Filters determine which rows appear in the dataview table. You can only filter by fields that have been added as a column:
- If you don’t create a filter, the rows will show all the elements in Yesplan for the chosen scope, for example all events or all contacts.
- If no data satisfies your filters, the table won’t have any rows.
You can adjust the filters by clicking “Edit Filter” or “Create Filter”.
Every filter consists of a field, a comparison and a value:
- The field determines the property that you want to compare, for example the date of an event, the name of a contact, the resource type etc. It corresponds to the columns that you chose.
- The comparison determines the way that you compare the property and the value, for example “greater than or equals”, “is”, “contains” etc.
- The value determines the criterion for comparing the property, for example ‘1 January 2018’, ‘Janssen’, or ‘human’.
Possible filters include:
- Event: date is on or later than ‘1 January 2018’.
- Contact: name is exactly ‘Janssen’.
- Resource: resource type is ‘human’.
For each element in your scope, the filter checks whether the content of the field satisfies the condition. The element only appears if that is the case.
Setting Up a Filter§
Set up a filter from left to right:
- First choose the field. The content of the field determines which comparisons are available.
- Then choose the comparison. The comparison determines which value you can enter.
- Finally, enter the value.
You can only choose fields that are selected as a column for the dataview. If you want to filter by the name of the owner of an event, then you must first add that field as a column (see Editing Columns).
Deleting a Filter§
It’s easy to delete a filter:
- Hover the cursor over the filter.
- Click the ‘–’ icon to the right of the filter.
You can get more precise results by combining filters. For example, you can search for all events that take place between 1 January 2018 and 31 December 2018. Or show all contacts with the name ‘Janssen’ or ‘Jansen’. You combine filters with so-called Boolean operators: “AND” and “OR”.
AND and OR§
What do the Boolean operators AND and OR do exactly? Imagine that you combine three filters:
- With AND you only look for the elements that satisfy all three filters.
- With OR you look for elements that satisfy one of the filters or any combination of the three filters.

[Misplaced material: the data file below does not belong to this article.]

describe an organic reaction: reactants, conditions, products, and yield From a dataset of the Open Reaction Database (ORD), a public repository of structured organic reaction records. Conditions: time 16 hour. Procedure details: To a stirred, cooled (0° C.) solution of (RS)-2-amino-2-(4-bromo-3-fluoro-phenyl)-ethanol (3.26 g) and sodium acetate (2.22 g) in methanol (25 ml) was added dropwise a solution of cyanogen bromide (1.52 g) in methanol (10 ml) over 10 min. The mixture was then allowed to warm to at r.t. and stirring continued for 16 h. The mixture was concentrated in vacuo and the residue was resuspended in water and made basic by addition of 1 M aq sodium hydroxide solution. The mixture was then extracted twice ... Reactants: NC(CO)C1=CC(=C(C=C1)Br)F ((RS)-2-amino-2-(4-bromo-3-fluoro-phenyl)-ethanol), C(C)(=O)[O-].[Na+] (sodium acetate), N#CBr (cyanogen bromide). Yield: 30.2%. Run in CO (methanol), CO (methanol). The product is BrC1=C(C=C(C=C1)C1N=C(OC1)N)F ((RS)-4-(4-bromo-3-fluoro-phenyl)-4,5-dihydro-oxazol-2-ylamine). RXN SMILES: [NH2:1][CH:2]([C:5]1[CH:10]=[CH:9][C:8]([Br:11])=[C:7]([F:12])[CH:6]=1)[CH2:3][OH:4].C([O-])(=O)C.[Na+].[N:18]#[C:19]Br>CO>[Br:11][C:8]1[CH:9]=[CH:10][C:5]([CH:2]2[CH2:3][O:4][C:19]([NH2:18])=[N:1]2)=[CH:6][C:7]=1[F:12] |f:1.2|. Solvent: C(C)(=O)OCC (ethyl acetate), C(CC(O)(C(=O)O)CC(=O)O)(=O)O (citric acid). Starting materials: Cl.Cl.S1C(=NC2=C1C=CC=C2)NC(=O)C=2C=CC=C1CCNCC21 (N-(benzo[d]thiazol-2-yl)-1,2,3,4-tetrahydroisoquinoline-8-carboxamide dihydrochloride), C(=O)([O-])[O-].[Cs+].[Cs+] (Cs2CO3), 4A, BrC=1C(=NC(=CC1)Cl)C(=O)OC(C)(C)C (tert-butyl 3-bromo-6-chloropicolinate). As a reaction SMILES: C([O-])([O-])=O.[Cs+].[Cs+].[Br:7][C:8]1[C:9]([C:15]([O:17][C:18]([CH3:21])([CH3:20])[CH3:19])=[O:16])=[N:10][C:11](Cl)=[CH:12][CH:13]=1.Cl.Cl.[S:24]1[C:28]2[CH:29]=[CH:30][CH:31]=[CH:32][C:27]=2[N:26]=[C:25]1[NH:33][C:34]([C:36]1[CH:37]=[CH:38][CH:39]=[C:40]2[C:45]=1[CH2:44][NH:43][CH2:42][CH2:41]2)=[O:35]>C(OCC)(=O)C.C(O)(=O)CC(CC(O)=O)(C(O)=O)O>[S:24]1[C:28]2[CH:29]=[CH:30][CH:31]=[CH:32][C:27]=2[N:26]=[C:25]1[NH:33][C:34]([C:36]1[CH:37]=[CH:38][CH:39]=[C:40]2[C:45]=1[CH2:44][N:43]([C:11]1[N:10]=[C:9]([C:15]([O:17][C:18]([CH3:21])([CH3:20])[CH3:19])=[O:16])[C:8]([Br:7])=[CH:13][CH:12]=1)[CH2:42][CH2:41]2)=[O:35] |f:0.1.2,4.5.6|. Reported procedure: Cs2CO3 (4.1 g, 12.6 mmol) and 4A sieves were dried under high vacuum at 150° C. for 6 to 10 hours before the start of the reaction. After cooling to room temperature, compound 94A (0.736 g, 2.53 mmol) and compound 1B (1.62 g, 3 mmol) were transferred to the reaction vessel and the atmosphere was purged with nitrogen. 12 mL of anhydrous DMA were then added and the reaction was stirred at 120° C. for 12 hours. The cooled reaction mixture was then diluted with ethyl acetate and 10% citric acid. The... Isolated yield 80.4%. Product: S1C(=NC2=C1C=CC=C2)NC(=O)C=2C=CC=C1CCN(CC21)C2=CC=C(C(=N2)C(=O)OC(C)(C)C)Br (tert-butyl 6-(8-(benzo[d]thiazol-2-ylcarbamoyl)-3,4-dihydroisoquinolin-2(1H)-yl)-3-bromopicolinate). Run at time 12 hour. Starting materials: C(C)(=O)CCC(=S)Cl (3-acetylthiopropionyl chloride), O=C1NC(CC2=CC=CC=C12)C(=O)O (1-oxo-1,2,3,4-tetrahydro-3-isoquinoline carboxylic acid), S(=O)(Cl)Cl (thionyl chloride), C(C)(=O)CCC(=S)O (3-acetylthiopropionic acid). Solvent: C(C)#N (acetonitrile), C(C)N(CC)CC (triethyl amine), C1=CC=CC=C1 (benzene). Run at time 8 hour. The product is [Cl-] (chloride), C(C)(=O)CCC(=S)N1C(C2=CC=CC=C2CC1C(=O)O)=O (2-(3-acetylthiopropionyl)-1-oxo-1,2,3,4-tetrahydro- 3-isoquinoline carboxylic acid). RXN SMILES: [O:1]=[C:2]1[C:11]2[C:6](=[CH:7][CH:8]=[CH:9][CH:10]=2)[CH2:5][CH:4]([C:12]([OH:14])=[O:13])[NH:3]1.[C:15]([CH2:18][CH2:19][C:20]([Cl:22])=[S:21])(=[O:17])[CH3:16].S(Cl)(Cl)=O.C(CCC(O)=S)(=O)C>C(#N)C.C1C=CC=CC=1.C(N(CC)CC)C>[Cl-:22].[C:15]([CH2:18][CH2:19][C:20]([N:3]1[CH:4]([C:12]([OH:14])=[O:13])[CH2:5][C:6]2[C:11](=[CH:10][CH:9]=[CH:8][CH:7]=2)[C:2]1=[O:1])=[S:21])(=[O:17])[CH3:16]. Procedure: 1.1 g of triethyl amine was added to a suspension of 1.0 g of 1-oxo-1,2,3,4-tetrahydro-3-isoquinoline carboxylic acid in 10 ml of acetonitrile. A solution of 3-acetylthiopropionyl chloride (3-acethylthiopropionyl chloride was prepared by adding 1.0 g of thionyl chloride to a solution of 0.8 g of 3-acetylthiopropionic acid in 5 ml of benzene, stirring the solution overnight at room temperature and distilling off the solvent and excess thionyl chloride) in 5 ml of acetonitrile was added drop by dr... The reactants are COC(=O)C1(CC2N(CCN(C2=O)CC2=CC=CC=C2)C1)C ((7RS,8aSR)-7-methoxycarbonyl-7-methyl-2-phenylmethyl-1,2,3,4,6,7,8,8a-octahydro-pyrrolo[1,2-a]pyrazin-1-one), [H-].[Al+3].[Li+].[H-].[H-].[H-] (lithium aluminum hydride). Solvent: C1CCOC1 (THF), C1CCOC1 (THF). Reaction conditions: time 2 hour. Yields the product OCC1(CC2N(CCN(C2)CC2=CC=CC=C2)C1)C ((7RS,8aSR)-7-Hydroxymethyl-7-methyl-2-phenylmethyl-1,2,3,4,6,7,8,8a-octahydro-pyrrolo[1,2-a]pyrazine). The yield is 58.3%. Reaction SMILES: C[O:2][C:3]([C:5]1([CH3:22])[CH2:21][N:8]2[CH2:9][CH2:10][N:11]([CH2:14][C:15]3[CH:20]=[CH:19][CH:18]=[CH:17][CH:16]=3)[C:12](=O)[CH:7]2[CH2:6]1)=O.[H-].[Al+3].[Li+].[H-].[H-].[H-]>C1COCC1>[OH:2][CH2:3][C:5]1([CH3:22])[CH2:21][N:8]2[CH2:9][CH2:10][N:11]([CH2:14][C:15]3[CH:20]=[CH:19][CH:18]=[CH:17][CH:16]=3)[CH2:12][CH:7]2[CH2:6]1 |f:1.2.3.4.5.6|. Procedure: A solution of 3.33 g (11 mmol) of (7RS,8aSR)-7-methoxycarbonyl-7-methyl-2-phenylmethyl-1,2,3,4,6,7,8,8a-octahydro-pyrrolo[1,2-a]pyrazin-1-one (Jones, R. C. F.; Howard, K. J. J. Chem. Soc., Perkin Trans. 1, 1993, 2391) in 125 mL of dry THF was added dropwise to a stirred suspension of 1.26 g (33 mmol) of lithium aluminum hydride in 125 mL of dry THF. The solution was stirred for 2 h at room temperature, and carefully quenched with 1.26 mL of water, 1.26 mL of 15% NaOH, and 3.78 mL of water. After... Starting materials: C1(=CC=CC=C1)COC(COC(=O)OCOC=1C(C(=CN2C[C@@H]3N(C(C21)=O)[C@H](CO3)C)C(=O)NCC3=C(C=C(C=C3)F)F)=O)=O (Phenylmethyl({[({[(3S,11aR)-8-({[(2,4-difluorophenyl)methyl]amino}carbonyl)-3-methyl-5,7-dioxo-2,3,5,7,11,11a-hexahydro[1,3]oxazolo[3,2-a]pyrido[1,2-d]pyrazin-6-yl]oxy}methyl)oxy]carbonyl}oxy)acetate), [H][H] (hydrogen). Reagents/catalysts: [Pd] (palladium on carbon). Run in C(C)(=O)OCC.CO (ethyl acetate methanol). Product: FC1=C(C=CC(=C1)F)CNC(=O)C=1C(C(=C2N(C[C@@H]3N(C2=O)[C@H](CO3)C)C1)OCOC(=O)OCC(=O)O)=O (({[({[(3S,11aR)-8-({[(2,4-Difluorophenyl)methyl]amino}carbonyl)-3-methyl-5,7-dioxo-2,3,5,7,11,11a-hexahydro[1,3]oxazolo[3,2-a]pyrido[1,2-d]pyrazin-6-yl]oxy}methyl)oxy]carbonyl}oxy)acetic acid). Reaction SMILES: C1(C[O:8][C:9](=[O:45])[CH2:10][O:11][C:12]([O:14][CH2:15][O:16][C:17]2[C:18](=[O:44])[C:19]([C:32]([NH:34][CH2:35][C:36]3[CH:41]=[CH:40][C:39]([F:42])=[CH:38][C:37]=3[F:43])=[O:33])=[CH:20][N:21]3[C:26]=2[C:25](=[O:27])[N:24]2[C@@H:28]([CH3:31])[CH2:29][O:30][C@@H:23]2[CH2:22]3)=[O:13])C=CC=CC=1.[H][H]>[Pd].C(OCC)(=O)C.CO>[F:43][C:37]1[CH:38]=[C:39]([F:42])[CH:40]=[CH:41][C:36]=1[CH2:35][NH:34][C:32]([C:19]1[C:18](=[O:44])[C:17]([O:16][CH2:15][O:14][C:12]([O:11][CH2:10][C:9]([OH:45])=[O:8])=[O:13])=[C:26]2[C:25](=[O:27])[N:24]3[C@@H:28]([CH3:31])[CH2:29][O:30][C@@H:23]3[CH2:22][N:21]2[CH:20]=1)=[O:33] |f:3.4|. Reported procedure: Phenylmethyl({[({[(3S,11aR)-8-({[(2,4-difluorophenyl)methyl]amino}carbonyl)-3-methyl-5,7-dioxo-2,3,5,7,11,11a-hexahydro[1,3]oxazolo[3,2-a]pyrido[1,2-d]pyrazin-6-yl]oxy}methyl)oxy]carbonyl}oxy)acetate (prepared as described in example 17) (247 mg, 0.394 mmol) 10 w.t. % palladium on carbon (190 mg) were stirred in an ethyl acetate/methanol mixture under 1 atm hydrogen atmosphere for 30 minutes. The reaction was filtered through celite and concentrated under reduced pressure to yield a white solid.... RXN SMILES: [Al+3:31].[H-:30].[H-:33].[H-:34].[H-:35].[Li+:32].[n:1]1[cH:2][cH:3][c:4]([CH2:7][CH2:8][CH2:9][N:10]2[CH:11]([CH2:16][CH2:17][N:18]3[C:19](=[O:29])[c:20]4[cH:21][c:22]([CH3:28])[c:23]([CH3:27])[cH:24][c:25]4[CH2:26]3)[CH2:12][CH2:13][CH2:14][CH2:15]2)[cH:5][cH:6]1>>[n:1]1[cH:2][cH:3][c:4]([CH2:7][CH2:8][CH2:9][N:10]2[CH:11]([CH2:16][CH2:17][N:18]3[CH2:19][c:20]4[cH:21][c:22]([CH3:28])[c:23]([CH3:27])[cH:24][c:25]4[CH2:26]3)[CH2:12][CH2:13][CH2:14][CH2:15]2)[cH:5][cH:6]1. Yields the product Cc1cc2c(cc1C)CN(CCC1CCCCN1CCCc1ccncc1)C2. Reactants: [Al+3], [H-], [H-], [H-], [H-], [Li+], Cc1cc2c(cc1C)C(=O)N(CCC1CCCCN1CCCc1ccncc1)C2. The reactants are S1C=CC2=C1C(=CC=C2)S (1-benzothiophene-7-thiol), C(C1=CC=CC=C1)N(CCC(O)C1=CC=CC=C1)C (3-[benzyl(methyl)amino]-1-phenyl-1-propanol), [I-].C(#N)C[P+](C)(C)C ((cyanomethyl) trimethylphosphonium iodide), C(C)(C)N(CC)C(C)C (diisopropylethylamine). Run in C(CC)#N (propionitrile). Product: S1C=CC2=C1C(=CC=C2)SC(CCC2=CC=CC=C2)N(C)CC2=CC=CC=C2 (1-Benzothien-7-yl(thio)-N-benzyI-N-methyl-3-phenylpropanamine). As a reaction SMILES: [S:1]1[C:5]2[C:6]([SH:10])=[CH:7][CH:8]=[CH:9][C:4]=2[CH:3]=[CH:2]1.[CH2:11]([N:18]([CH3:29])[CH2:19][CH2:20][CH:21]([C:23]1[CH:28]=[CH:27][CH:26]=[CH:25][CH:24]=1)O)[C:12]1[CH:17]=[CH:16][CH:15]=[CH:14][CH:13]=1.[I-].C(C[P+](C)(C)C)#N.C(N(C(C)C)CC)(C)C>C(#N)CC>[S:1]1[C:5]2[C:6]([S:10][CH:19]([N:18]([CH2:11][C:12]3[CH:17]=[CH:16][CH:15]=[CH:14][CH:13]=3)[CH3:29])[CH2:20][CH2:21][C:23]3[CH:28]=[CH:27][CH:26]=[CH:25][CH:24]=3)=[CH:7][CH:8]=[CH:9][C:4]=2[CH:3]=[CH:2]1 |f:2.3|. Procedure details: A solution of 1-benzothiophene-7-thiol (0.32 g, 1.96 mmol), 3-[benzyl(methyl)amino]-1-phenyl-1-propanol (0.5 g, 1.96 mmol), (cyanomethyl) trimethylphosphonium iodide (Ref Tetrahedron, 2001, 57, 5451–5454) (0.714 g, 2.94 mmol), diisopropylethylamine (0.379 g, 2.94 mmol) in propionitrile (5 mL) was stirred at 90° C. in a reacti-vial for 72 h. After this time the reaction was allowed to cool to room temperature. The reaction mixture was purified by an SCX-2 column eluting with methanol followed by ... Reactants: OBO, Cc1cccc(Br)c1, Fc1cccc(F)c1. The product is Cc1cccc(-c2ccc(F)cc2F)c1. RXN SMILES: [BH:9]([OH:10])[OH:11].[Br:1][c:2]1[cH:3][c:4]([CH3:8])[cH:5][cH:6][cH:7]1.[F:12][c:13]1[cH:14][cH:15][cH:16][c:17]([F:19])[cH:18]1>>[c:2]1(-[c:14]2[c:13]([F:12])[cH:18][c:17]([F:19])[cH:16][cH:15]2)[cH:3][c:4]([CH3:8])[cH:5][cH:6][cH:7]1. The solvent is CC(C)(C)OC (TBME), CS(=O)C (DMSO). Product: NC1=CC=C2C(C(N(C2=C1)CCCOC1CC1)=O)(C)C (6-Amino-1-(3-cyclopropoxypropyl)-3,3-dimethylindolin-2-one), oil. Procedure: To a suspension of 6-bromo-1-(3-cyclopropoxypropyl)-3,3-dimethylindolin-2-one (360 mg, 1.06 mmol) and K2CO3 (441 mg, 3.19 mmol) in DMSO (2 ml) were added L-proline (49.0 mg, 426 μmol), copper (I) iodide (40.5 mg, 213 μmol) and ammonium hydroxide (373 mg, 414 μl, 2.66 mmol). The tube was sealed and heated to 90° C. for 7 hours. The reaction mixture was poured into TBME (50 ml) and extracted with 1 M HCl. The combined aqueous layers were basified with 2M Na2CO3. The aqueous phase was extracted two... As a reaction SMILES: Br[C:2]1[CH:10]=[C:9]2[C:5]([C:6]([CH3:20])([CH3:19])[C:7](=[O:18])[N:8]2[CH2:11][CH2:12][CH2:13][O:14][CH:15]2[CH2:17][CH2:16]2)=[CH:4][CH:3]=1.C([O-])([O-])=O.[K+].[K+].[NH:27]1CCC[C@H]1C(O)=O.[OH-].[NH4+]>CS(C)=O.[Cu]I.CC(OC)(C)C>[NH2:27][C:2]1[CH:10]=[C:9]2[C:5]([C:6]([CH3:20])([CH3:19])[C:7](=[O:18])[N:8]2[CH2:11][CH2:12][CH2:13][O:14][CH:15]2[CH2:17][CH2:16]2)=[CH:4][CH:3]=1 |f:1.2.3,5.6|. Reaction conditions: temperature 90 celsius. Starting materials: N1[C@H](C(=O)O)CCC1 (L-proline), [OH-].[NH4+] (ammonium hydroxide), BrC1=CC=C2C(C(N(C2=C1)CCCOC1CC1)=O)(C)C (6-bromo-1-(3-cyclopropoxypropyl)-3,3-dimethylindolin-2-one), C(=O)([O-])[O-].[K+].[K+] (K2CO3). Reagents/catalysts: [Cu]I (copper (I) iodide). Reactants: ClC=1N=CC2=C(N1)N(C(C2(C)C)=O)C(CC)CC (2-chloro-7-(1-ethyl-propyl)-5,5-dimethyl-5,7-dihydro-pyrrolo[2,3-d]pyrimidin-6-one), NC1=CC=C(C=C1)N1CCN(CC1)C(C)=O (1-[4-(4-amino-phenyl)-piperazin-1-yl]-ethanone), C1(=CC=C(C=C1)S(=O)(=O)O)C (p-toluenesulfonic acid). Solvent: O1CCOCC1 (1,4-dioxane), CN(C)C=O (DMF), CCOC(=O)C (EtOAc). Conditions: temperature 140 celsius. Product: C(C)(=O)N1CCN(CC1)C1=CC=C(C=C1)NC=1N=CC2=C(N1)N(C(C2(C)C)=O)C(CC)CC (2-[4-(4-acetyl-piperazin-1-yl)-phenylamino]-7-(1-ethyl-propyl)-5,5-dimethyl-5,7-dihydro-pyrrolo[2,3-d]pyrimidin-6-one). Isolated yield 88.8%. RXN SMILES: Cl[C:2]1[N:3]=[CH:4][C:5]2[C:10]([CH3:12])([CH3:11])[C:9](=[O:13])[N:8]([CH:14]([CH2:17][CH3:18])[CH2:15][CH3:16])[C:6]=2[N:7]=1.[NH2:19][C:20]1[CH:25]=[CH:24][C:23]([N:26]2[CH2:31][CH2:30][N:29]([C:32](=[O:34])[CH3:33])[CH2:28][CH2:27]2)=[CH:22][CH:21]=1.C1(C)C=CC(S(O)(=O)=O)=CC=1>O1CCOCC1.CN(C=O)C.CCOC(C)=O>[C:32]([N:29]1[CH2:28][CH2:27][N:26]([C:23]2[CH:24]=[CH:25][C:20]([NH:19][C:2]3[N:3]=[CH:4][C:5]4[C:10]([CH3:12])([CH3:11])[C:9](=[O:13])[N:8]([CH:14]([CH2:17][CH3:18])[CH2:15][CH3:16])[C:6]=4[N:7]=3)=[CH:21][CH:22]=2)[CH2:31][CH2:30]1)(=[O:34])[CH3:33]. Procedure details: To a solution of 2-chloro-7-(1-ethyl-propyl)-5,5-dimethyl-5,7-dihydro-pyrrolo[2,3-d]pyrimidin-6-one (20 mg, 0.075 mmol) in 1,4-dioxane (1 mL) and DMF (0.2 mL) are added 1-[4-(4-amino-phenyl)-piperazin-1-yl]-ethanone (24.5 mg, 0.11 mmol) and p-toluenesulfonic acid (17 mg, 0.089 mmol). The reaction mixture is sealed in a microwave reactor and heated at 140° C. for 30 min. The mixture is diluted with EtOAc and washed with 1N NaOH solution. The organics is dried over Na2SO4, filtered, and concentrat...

For example, you could filter by an event’s label: concert, film or workshop. If you combine these filters with AND then Yesplan looks for every event that contains these three labels. In short, you search for the intersection of the three sets and the result is a list of events that are concerts, films and workshops.
If you combine the filters with OR then Yesplan looks for every event that contains at least one of these profiles. In this case you look for the union of the sets and the result is a list of events with at least one of the profiles and any combination.
Combining AND and OR can be confusing. Therefore, Yesplan only allows you to make combinations with the same operator:
Filter1 OR Filter2 OR Filter3or
Filter1 AND Filter2 AND Filter3.
- But not
Filter1 AND Filter2 OR Filter3.
We call a combination of filters with the same operator a chain. You can combine a chain with another chain:
(Filter1 OR Filter2 OR Filter3) AND (Filter5 OR Filter6)
You could summarize the basic rule when combining filters as follows:
- If you select the operator of the chain then you simply add a filter.
- If you select the other operator, then you start a new chain with the other operator.
Let’s look at a concrete example. In the image below, you see a chain with AND and two filters. You can display this chain as
Filter1 AND Filter2:
- If you click the AND next to the ‘+’ icon, then you add a filter
Filter3at the end of the chain. This results in the combination
Filter1 AND Filter2 AND Filter3.
- If you click the OR next to the ‘+’ icon, then you start a new chain with
Filter3. The result is
(Filter1 AND Filter2) OR Filter3.
You can also add filters to any place in the chain. Simply hover the mouse over a filter. On the right, you see a ‘+’ icon with AND and OR:
- If you click AND next to
Filter1, then you add a new filter at this spot:
Filter1 AND Filter3 AND Filter2.
- If you click OR next to
Filter1, then you add a new chain with OR at this spot:
(Filter1 OR Filter3) AND Filter2.
The original chain only contains AND: every selection of AND adds a filter and every selection of OR starts a new chain.